Conservative leadership candidate Jean Charest has pledged to implement a “low carbon fuel standard” – a policy that would tax the excess carbon emissions from fossil fuels.
In Charest’s environmental plan, Charest opposes the Trudeau government’s consumer carbon tax but pledges to “replace it with an industrial carbon price to slash emissions while giving provinces the flexibility to choose their path to emission reductions.”
Charest says his environmental plan will have “a heavier focus on industrial emissions while using other measures like the Low Carbon Fuel Standard.”
The “low carbon fuel standard,” a policy initially brought in by the BC government over a decade ago, would incentivize producers of fossil fuels to reduce the carbon intensity of their fuels by forcing companies to buy a government credit if the carbon intensity of their fuels is above the government standard.
The Trudeau government has already passed similar legislation to implement regulations called the “Clean Fuel Regulations,” which many critics have referred to as a “second carbon tax.” The regulations are set to come into effect in December 2023.
The Charest campaign told True North that the leadership candidate “(i)s offering a credible alternative which takes a diversified approach to clean energy technology, such as nuclear, hydrogen, and carbon capture including enhanced oil recovery.”
The campaign distanced themselves from the Trudeau government’s carbon taxes, claiming “Trudeau’s Clean Fuel Regulation has become a slush fund of taxpayer dollars for companies looking to subsidize clean fuel projects. This plus Trudeau’s Consumer Carbon Tax, which punishes hard-working families and farmers and does little to benefit the environment, proves we can’t tax and spend our way to net zero.”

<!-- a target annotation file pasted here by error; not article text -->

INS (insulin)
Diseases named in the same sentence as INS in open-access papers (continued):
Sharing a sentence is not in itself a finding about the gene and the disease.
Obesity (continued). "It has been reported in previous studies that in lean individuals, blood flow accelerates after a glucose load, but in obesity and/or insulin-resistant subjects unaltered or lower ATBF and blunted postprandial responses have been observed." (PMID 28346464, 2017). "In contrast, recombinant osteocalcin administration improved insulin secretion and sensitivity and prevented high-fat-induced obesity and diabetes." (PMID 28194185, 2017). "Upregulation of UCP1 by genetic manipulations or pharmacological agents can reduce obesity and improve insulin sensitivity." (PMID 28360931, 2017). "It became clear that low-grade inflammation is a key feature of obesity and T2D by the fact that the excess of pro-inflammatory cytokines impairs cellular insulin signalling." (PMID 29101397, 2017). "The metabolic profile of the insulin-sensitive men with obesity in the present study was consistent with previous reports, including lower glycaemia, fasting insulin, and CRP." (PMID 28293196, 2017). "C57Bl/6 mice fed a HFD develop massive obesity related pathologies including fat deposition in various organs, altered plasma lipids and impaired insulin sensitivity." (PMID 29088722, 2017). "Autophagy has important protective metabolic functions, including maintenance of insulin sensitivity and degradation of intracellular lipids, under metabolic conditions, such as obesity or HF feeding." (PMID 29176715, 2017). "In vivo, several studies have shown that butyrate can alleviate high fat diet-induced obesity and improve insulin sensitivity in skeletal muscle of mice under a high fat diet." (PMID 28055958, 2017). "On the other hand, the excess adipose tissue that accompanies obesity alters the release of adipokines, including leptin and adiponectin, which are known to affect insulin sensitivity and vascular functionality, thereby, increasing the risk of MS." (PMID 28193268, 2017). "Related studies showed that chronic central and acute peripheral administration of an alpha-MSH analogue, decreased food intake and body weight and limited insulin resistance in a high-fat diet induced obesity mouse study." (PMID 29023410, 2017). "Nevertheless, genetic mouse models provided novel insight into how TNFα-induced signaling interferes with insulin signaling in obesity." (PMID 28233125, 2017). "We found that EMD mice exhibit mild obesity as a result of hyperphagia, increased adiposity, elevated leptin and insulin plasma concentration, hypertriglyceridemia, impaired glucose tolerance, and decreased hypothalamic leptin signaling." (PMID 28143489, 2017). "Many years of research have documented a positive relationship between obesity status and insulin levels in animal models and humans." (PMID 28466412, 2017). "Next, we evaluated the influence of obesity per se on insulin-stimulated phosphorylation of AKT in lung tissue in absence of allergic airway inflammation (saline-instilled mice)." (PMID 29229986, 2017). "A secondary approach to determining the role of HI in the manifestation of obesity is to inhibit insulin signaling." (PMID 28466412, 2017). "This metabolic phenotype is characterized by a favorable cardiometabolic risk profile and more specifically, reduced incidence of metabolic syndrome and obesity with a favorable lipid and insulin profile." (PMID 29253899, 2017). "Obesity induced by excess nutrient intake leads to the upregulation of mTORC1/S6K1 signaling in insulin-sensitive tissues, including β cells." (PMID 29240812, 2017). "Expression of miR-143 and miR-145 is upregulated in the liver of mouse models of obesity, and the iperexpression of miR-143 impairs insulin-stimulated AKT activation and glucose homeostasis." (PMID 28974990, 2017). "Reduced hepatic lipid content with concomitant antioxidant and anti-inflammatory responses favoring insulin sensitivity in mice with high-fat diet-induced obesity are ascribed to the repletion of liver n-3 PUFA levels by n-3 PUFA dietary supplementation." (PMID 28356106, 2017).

Critics say that climate schemes to tax corporations for producing carbon will lead to the cost of production being passed down to consumers.
The president of Canadians for Affordable Energy Dan McTeague says BC’s “low carbon fuel standard” acts like another tax and drives up the province’s fuel prices by 16 cents per litre. The Trudeau government’s carbon tax adds an additional 11 cents per litre to Canadian fuel.
Franco Terrazzano of the Canadian Taxpayers Federation says that Conservative leadership candidates must come out against Trudeau’s carbon tax, as well as the government’s second carbon tax. He says Charest is on the wrong side of this issue.
“Charest said he would bring in a ‘low carbon fuel standard’ that is ‘based on British Columbia’s policy.’ Make no mistake about it, that’s Charest supporting a second carbon tax,” wrote Terrazzano in the Toronto Sun.
Terrazzano points out that during the time the “low carbon fuel standard” has been law, B.C.’s emissions still increased while pointing out that the province is one of the most unaffordable places to live in the country.
“That’s another reason the province is one of the least affordable places on the planet. With sky-high gas prices, does the Conservative Party really want to align itself with the highest gas-tax jurisdiction in Canada?” says Terrazzano.
“Despite having the highest carbon tax in Canada for years and a second carbon tax to boot, emissions in B.C. have continued to increase.”